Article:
13 key criteria that should influence your raise decisions

Regular payment elevated can show employees how much you value their hard work and can also keep them from feeling dissatisfied in their current environment. However, it is important to know when a raise is most effective and best deserved.

Therefore, an expert committee of the Young Entrepreneur Council (YEC) dealt with the following question:

“What criteria do you consider when deciding whether or not to reward an employee with a raise? Why?”

Consider these 13 factors next time your company’s annual performance reviews are conducted.



1. Contribution amount

“In my company, it’s about not just doing tasks, but also contributing to a whole in customer projects. Earned employees can look ahead, plan and deliver accordingly on a monthly basis instead of being affected by daily deadlines. I don’t just look at performance, but also behavior and strategies. The right attitude can make all the difference in a time constraint. ”~ Standing pearl, Optimal7

2. Performance goals

“We give pay rises when a team member exceeds their performance targets that bring more performance or value to customers and team members. Sounds simple, but defined goals based on metrics that we as an organization decide on are rewarded accordingly if they are exceeded. Since everyone agrees on the metrics and goals, all salary increases and rewards are transparent, which benefits both culture and individual morale. ”~ Matthew Capala, Alphametic

3. Consistency area

“Take into account consistency – not just in performance, but in attendance, character, and the way you work with everyone. I would also like to see consistency in flexibility and in dealing with stress. You may be a good person now, but problems and conflicts will definitely change you! A raise is for those who work well with the company and who keep showing that their passion for the job has never changed. ”~ Daisy Jing, To ban

4. Duration of employment

“In my opinion, employees who have been with my company for a long time deserve a return on time investment. And while it’s nice to try to reflect the income they generate in their salary, it’s not always obvious what impact their work can have on our bottom line. Instead, I reward those who spend the most time with us and show the most enthusiasm for their work. ”~ Bryce Welker, Hit the CPA

5. Market price and scope of work

“The payment of a team member depends on the market tariff and the scope of work. When the market has adjusted, the business owner has no choice but to go with the market or risk losing their employee. If the scope of work has increased either by volume or by qualifications, a salary adjustment should be made accordingly. ”~ Michael Hsu, DeepSky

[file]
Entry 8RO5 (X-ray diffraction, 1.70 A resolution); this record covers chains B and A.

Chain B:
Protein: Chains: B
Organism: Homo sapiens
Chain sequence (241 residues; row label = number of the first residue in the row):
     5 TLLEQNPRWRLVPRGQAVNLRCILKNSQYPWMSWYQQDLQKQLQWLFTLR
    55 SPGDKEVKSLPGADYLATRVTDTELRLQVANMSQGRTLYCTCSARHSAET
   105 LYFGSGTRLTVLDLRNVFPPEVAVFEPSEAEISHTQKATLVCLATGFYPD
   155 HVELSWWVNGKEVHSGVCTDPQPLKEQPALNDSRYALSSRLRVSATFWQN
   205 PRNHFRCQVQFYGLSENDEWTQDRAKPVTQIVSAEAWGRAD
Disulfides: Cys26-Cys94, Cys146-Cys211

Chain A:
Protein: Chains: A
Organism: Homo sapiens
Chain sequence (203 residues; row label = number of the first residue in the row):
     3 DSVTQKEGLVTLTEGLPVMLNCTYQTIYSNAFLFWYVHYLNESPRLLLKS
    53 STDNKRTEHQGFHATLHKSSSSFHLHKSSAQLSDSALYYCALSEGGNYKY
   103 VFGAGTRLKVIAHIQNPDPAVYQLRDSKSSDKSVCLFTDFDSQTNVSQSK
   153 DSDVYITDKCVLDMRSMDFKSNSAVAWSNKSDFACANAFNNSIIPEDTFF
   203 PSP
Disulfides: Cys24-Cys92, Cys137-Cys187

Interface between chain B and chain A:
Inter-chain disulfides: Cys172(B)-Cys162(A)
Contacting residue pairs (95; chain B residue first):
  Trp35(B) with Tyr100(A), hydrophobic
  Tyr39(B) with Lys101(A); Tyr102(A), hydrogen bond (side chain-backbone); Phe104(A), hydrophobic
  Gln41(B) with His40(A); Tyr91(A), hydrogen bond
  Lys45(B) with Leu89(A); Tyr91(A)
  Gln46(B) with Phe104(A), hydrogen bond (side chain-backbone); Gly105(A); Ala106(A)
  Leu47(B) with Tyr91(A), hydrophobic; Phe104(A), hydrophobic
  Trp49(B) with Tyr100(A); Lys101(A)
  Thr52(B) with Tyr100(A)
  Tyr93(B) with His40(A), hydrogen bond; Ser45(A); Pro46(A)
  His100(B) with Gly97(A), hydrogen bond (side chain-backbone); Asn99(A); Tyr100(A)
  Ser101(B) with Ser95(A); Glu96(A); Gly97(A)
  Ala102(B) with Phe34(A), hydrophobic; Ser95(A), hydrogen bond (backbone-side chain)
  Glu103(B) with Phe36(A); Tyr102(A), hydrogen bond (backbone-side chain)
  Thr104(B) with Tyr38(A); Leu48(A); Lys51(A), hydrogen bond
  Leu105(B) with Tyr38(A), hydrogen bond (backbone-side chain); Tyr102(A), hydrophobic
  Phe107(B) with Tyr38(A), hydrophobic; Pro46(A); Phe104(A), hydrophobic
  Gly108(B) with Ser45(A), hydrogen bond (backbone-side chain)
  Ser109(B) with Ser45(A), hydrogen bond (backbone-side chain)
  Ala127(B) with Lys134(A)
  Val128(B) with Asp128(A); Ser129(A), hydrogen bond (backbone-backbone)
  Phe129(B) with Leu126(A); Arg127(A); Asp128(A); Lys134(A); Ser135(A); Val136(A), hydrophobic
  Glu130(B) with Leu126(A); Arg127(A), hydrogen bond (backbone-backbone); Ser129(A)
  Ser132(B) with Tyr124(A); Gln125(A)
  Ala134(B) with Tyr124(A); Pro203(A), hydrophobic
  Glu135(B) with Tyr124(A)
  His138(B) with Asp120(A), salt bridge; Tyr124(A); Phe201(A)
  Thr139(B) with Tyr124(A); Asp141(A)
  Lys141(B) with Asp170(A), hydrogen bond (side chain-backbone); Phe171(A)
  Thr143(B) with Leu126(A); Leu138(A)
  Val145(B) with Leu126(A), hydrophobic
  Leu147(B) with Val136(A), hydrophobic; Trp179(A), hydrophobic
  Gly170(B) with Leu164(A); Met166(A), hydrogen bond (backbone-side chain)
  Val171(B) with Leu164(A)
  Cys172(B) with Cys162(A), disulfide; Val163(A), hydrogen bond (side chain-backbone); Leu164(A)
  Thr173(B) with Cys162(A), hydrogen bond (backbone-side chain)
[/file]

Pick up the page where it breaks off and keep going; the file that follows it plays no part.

6. Intrinsic value

“Take into account the value of employees and how ‘irreplaceable’ they are. For me this is the number one factor. Replacing an important employee is not an easy task. How difficult it is to replace the person should help you determine what kind and how many incentives to offer. ”~ Shu Saito, All filters

7. Ability to achieve goals

“We focus on an employee’s ability to achieve goals. We try to base the salary on typical productivity, time spent in the company and the employee’s ability to meet our expectations and needs. An employee has to be with the company long enough to be able to assess precisely whether their performance is constant, how much you rely on them and whether they continue to add value to your projects. ”~ Salvador Ordorica, The Spanish group LLC

8. Innovation

“When deciding whether or not to reward an employee with a raise, consider how they brought new, fresh ideas to the table to help your business move forward. Those who come up with unique ideas will help you stand up to your competitors and create content and campaigns that appeal to your audience so you can increase conversions. ”~ Stephanie Wells, Impressive shapes

9. Performance metrics

“I look at our KPI reports when determining how much an employee gets for their annual raise. If they exceeded our expectations, they would receive a much higher bonus compared to someone doing the bare minimum. This strategy encourages our team to do their best and take responsibility for their quarterly goals. ”~ John Brackett, Smash Balloon LLC

10. Scope of Responsibility

“I like to give raises to team members who take on additional responsibility or are interested in other projects. As we are a small company, responsibilities can expand or change quickly, so I appreciate it when someone takes on new or additional responsibilities. If they do, I will compensate them accordingly. ”~ Kristin Kimberly Marquet, Marquet Media, LLC

11. Delivered Value

“Focus on the delivered value. There is often a clear contribution to a company’s bottom line that can be attributed to each employee. Rate performance monthly. If there is an alignment, you should offer the employee a raise at the next review. ”~ Tyler squealed, Giggster

12. Potential growth

“I want to see if you can imagine growth in the company. I’ll start a conversation and come back to that classic interview question: ‘Describe your future at this company.’ When it’s clear, enthusiastic, and realistic, move on with the raise. Reward loyalty and strive to preserve institutional knowledge. ”~ Tyler Bray, TK trailer parts

13. Amount of investment

“Employees who are invested in the company often have ideas for improving work processes and the customer experience. Such people go above and beyond their duties and make a real difference to the company. Contributions to improving the company as a whole are critical factors to consider when considering a raise. You want to keep such employees and also reward them. ”~ Syed Balkhi |, WPBeginner

Image: Depositphotos


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